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New drama program helps facilitate communication skills
The WICA campus is bustling with minds ready to learn from 13 different classes offered in the summer program. There are classes for all ages including introduction to musical theater and character development. A new class began this year for children with neurodevelopmental disorders, called TIC-TOC.
The new class was spearheaded by former WICA student, Mykaylla Vederhoff 19, who now attends Manhattanville College. Vederhoff came to WICA with a proposal for this program after she received a $4,000 grant to fund it. She chose to return to her roots in theater and started the program at WICA. She said she couldn’t have chosen a better place.
“It’s fun to offer something different and comfortable to these kids,” Vederhoff said. “I want them to grow with this program and want them to come back. That’s my experience with WICA and I want to give that to others.”
Deana Duncan instructs the class with Vederhoff and said she is proud to see her come back to WICA.
“I’ve seen her grow through WICA and she has become a stronger communicator,” Duncan said. “It’s a great circle, she’s the first student to come back to teach.”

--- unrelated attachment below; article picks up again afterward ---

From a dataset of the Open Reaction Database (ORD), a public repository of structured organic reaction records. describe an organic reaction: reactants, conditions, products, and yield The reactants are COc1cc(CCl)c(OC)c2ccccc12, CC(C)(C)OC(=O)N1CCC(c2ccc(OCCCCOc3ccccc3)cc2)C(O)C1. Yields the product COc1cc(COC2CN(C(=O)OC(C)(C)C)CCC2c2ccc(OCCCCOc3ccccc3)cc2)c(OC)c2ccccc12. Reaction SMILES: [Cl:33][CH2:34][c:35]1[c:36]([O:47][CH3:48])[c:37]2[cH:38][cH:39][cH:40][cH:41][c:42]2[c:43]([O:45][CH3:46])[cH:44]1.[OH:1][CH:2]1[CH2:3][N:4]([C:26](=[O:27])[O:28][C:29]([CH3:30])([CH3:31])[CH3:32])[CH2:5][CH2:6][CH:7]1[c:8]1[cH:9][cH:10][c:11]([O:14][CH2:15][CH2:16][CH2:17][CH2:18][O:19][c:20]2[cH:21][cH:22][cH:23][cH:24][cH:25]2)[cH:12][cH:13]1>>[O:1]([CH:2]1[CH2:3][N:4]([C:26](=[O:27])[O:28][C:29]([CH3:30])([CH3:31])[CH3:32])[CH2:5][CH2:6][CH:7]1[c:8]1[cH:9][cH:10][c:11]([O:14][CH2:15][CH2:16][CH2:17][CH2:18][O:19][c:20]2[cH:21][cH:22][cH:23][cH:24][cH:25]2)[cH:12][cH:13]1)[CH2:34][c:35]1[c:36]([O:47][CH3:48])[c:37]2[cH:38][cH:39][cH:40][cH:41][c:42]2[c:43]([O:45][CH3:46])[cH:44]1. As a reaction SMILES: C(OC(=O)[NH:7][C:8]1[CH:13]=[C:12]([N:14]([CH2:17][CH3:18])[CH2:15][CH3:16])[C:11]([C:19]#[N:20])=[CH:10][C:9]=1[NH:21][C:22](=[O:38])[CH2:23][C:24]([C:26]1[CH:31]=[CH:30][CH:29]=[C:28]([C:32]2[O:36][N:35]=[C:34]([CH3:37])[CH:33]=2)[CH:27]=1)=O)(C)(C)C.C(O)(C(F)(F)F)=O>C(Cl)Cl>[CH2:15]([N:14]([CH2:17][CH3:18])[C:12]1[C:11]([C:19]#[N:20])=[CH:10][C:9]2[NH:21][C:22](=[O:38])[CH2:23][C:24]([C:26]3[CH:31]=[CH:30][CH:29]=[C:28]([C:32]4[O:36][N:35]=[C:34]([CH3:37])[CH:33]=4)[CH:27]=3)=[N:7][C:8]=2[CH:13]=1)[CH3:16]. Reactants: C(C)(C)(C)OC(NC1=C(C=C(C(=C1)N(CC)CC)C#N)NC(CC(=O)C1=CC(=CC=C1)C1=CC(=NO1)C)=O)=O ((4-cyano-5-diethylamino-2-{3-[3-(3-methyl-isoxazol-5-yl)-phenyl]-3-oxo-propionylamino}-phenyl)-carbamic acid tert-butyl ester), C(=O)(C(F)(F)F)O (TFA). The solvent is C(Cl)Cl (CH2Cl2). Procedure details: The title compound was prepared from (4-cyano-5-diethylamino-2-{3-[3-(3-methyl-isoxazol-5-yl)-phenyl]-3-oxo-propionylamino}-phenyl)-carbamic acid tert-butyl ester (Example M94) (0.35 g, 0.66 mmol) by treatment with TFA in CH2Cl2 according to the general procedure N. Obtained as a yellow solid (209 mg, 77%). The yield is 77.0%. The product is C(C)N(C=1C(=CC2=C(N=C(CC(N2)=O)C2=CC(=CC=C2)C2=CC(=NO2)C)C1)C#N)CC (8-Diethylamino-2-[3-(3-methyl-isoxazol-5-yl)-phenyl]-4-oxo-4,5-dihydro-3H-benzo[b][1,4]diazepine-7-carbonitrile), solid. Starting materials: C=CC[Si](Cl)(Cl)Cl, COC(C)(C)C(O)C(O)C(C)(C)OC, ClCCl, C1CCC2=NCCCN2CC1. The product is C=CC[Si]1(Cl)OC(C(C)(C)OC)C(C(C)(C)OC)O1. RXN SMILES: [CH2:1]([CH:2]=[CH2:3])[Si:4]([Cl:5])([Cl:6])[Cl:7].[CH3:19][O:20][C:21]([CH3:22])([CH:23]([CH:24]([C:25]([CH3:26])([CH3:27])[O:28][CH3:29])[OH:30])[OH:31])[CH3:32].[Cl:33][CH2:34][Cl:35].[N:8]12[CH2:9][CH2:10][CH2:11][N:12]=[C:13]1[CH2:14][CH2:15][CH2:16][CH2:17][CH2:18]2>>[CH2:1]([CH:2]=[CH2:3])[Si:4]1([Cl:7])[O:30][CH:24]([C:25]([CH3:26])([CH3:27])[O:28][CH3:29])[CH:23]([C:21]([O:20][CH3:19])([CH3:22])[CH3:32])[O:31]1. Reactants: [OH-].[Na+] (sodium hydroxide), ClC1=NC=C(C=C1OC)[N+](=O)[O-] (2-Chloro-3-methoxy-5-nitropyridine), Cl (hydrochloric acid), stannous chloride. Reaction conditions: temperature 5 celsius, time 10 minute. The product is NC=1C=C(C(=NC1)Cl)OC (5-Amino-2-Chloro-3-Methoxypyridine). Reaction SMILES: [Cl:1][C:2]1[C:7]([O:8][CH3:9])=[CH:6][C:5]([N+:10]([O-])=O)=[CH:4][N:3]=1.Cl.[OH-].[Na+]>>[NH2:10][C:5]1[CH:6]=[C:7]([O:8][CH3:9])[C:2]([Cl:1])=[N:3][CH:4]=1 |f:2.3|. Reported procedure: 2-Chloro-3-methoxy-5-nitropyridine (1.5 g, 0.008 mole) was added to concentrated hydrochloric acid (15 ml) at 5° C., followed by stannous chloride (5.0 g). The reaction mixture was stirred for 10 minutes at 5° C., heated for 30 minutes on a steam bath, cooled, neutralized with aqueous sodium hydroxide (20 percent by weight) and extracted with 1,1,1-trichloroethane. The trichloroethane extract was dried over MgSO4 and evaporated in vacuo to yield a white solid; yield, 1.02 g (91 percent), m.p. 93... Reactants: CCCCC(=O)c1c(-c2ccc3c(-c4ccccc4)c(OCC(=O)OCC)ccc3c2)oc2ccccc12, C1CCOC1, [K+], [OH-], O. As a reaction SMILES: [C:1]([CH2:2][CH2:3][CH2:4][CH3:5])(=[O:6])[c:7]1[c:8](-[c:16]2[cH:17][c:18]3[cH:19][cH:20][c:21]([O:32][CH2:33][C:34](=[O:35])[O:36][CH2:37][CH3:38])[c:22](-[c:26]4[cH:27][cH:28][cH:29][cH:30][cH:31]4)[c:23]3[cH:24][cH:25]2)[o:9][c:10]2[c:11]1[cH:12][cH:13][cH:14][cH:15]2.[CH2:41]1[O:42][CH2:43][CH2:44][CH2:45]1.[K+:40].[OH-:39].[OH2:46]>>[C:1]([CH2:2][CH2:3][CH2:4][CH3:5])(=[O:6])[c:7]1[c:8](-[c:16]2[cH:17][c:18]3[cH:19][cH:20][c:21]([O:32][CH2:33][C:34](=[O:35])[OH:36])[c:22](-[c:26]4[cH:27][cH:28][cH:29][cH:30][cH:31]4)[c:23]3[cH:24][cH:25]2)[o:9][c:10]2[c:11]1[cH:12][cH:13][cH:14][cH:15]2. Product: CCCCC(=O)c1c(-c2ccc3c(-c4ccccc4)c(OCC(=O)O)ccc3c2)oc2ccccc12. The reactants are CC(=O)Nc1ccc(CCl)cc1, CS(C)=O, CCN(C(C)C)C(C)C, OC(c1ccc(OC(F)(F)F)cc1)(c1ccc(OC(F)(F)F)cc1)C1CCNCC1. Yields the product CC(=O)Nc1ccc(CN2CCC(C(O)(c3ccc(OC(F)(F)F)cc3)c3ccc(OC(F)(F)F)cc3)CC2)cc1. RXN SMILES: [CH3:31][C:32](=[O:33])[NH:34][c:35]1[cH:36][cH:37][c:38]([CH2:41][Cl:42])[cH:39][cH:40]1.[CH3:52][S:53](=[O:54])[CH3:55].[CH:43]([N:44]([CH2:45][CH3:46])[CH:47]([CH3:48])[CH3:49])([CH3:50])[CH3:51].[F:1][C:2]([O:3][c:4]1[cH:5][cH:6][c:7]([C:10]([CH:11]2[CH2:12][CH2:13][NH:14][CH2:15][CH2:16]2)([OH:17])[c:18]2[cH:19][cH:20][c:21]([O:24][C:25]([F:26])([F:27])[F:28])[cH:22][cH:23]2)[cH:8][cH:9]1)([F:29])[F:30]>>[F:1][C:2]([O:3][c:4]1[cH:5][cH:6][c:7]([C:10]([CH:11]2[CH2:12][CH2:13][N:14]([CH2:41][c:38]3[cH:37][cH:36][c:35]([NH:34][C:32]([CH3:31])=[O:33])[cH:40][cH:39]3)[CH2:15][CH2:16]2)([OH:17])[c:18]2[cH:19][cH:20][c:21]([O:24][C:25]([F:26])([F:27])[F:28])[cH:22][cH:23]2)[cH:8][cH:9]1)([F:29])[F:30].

Students in the class learned theater basics such as clear communication skills, spatial awareness and how to interact with the audience — skills used every day, Vederhoff said.
“Children with special needs sometimes struggle with basic communication, here they don’t have to struggle,” she said.
Andrew Bishop, 12, a student in the class, said so far his favorite character to play in the class is Superman.
Andrew’s father, David Bishop, said the program is a great fit.
“Andrew loves to sing and dance,” he said. “He’s making friends with other kids with disabilities.”
To help with the class, Vederhoff sought the guidance of Liza Passemard, a licensed nurse, and Gerry Barrat, a special education instructor at Langley Middle School.
Passemard was thankful WICA created this experience.
“This is an excellent program,” Passemard said. “It’s fun to see the kids express themselves and be hams.”
Children with special needs are sometimes separated from the group, but that’s not the case here, they are part of the community.”
Duncan said in her 20 years of experience, theater changes lives. When that happens, she is glad to have the opportunity to work with children who learn differently.
“I’m excited to introduce them to a new skill set and help them find joy through theater,” Duncan said.
Vederhoff said she hopes the program continues in the future. For some kids, summer camp isn’t something they can always do and this program makes gives them more opportunities.
“I want to make communicating enjoyable for these kids, not frustrating. By putting communication in the context of the theater it allows them to grow in a way that isn’t scary,” she said.
“We already know that this program is a success.”